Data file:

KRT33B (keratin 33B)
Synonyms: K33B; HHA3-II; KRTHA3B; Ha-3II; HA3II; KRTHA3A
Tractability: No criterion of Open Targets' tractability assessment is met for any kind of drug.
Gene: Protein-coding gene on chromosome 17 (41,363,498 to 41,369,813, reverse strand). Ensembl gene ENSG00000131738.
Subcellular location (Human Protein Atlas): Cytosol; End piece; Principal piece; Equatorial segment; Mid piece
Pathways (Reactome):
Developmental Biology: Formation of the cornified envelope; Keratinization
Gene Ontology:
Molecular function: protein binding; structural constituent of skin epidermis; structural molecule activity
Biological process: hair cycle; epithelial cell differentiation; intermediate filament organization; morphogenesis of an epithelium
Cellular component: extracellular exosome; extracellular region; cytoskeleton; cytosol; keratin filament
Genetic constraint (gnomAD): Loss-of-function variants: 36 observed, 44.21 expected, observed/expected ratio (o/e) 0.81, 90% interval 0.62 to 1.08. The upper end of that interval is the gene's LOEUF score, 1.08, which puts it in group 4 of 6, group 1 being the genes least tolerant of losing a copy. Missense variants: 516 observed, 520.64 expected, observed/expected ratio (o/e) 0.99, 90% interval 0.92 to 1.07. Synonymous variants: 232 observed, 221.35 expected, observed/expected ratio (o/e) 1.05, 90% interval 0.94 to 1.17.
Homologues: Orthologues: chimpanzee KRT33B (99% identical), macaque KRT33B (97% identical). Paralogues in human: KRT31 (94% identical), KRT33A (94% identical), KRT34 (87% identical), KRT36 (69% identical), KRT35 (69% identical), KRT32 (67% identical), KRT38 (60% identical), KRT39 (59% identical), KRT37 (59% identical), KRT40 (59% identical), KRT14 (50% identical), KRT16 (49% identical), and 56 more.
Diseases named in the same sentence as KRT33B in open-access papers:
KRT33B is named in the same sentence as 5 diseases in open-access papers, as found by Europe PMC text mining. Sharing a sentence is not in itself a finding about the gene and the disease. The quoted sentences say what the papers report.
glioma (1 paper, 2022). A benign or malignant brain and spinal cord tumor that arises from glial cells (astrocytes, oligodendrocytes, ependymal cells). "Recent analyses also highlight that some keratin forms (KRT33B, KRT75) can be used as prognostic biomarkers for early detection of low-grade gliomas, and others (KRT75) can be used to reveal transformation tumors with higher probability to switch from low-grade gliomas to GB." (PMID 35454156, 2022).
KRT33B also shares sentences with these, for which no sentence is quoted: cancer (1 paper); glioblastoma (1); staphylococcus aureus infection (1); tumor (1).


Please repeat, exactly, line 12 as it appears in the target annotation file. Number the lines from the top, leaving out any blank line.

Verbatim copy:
Genetic constraint (gnomAD): Loss-of-function variants: 36 observed, 44.21 expected, observed/expected ratio (o/e) 0.81, 90% interval 0.62 to 1.08. The upper end of that interval is the gene's LOEUF score, 1.08, which puts it in group 4 of 6, group 1 being the genes least tolerant of losing a copy. Missense variants: 516 observed, 520.64 expected, observed/expected ratio (o/e) 0.99, 90% interval 0.92 to 1.07. Synonymous variants: 232 observed, 221.35 expected, observed/expected ratio (o/e) 1.05, 90% interval 0.94 to 1.17.